BiteSized Bioinformatics: De novo assembly

CLIMB address: 147.188.173.45 (also my.seq.space, will work!)

In the past some BSB have been used to familiarize with concepts that are useful for this session: NGS file formats (in particular FASTA and FASTQ), and how to perform (and use) a Quality Control with FastQC.

From the Quadram you can access a shared directory containing relevant material like:

  • What does FastQC do.pptx
  • Bite-size-talks/Bitesize_ngs_formats.pdf

And also a blog dedicated to the BSB activity (only available from QIB computers).

From reads to contigs

  1. Introduce yourself - This informal training room can be a place to meet other bioinformaticians and/or learners!
  2. Setting up the environment - We will use a remote Linux server. This part will guide you accessing this machine via SSH, and setting up a program (called screen) to keep the session alive.
  3. What datasets do we have? - Datasets have been downloaded in a shared place. Let's see how to count reads that we will eventually assemble.

Multiple platforms, multiple datasets

  1. More Datasets - Explore WGS experiments performed using different sequencing machines
  2. Quality Check - Let's try a QC on a dataset
  3. bsbdenovo-examples - Some assembly results (in progress)

Advanced tracks

Given the amount of data you can explore different aspects of de novo. We are not thus preparing an omnibus track, but we can discuss with you an advanced tutorial. Here some examples:

Performing De novo assemblies

  • Check the effect of coverage in the results. You'll learn to randomly subsample a FASTQ file: this will allow producing multiple datasets (examples: using 30%, 50%, 70% of the total reads) to be assembled to check the effect of increasing coverage in a particular dataset.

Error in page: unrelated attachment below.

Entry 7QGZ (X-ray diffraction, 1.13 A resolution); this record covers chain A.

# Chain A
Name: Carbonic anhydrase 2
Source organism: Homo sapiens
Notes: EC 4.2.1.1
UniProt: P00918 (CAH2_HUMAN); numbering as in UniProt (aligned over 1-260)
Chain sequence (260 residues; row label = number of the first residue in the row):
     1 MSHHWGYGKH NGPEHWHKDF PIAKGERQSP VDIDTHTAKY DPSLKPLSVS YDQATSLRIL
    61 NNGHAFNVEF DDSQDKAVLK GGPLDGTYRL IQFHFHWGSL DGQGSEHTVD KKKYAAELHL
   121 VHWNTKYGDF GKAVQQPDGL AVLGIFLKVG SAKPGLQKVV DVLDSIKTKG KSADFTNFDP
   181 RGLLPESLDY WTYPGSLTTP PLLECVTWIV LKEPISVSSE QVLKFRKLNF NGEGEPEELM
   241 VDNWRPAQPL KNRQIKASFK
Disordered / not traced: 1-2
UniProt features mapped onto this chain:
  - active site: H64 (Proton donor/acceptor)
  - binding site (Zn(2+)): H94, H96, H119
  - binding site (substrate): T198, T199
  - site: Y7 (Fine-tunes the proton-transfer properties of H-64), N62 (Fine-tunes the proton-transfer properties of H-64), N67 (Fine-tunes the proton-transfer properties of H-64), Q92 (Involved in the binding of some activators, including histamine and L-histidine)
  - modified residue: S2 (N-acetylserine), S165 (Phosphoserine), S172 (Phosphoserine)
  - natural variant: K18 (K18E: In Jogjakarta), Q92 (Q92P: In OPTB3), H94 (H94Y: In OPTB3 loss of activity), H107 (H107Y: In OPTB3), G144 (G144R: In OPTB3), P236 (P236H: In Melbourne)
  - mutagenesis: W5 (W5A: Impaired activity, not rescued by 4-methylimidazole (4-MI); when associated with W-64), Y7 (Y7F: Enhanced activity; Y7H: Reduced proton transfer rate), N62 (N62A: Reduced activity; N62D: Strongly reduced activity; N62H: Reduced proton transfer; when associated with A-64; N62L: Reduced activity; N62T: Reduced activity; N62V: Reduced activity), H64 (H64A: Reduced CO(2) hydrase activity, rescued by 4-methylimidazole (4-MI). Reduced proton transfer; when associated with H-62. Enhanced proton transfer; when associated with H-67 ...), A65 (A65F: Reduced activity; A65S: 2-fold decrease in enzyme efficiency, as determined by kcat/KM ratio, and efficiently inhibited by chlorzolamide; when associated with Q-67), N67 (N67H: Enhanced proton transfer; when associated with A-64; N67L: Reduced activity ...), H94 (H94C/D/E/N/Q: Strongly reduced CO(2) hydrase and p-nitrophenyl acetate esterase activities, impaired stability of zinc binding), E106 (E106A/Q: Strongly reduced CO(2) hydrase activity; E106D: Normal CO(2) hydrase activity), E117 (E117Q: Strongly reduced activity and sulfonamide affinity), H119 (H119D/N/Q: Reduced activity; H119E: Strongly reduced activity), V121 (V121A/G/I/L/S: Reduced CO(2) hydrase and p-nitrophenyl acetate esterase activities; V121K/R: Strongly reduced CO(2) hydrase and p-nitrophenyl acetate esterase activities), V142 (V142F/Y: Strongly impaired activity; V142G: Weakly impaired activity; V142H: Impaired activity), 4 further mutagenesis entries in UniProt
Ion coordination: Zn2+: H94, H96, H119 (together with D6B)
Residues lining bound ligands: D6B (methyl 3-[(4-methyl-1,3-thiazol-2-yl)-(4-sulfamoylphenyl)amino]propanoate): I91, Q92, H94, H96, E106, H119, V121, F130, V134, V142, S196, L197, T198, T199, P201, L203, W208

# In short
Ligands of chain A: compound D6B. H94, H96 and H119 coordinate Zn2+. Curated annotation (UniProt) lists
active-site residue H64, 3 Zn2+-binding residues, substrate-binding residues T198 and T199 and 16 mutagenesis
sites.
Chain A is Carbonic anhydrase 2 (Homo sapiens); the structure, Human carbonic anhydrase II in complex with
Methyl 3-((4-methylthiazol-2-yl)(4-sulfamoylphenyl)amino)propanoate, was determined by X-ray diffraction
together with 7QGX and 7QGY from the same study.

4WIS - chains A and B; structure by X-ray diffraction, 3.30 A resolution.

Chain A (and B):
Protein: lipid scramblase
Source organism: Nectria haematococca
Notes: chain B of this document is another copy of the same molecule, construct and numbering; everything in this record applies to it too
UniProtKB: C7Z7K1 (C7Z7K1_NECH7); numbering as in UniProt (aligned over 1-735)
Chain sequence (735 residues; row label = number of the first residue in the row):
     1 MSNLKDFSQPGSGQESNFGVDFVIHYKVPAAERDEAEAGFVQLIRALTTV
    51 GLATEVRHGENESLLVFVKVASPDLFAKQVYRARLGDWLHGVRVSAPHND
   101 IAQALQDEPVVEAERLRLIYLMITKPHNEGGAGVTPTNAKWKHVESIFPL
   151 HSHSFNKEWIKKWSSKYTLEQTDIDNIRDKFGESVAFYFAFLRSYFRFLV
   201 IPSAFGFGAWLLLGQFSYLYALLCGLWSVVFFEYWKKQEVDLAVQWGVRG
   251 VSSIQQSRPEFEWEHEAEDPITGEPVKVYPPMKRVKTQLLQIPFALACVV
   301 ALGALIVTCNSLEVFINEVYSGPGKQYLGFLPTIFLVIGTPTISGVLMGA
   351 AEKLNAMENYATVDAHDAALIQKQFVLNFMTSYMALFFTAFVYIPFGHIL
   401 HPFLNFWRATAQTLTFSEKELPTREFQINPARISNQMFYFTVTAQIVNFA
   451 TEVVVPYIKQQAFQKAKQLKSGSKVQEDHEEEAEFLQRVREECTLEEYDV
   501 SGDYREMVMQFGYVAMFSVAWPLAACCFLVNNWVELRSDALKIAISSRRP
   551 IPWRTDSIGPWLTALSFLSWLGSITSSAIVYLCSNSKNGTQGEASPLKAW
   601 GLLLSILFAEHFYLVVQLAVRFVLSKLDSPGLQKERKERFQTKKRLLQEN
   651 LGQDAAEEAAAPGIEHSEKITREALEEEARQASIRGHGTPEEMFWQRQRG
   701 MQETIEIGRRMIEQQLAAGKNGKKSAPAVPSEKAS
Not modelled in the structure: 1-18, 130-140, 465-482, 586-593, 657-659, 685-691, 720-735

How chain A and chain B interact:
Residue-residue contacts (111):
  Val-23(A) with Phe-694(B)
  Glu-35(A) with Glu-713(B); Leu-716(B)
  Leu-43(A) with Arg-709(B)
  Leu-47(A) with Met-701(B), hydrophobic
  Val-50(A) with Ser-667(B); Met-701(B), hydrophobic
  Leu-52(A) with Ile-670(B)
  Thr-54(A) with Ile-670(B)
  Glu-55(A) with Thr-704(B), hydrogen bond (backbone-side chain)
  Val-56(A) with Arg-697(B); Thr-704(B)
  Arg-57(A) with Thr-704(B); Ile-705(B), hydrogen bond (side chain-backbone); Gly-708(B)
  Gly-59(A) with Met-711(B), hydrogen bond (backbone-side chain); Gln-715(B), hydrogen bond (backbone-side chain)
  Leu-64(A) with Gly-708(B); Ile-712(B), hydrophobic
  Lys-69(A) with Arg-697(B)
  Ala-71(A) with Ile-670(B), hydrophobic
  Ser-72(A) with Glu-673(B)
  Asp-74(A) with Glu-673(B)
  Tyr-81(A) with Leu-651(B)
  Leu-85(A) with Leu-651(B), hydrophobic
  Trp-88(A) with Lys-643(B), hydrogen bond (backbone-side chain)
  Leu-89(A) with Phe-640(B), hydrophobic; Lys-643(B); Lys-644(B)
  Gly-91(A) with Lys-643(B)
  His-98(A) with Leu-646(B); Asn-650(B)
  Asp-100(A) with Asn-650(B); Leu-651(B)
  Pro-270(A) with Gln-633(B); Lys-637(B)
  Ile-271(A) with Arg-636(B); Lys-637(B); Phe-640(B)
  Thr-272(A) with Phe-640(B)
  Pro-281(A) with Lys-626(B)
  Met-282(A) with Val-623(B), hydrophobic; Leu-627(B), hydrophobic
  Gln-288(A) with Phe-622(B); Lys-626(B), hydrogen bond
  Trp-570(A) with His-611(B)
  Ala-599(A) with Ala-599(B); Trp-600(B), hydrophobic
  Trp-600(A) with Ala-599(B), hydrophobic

• Compare multiple assemblers. You can - for example - compare Velvet and SPAdes on Illumina dataset
  • Assemble long reads. You can try the assembly of very long reads (PacBio/Nanopore) using a dedicated assembler: canu. A possible experiment is also mixing Illumina and Nanopore and see how the result is affected.

Inspecting the output

Some ideas for future workshops:

  • Align reads against contigs and view the output with IGV. This gives and idea of coverage fluctuations, reads quality compared with the consensus
  • Aling reads and/or contigs against a known, finished reference genome, import results in IGV. Here we can see if some regions of the reference genome are not present in our assembly. Why do we want to align reads and not only contigs for this?
  • How to check the opposite: if our isolate has novel regions? We want to only use alignments and IGV ;)

Bibliography

  • Ekblom, R., & Wolf, J. B. W. (2014). A field guide to whole-genome sequencing, assembly and annotation. Evolutionary Applications, 7(9), 1026–1042. http://doi.org/10.1111/eva.12178
  • Schirmer, M., Ijaz, U. Z., D'Amore, R., Hall, N., Sloan, W. T., & Quince, C. (2015). Insight into biases and sequencing errors for amplicon sequencing with the Illumina MiSeq platform., 43(6), e37–e37. http://doi.org/10.1093/nar/gku1341
  • Lee, H. C., Lai, K., Lorenc, M. T., Imelfort, M., Duran, C., & Edwards, D. (2012). Bioinformatics tools and databases for analysis of next-generation sequence data. Briefings in Functional Genomics, 11(1), 12–24. http://doi.org/10.1093/bfgp/elr037

Footnotes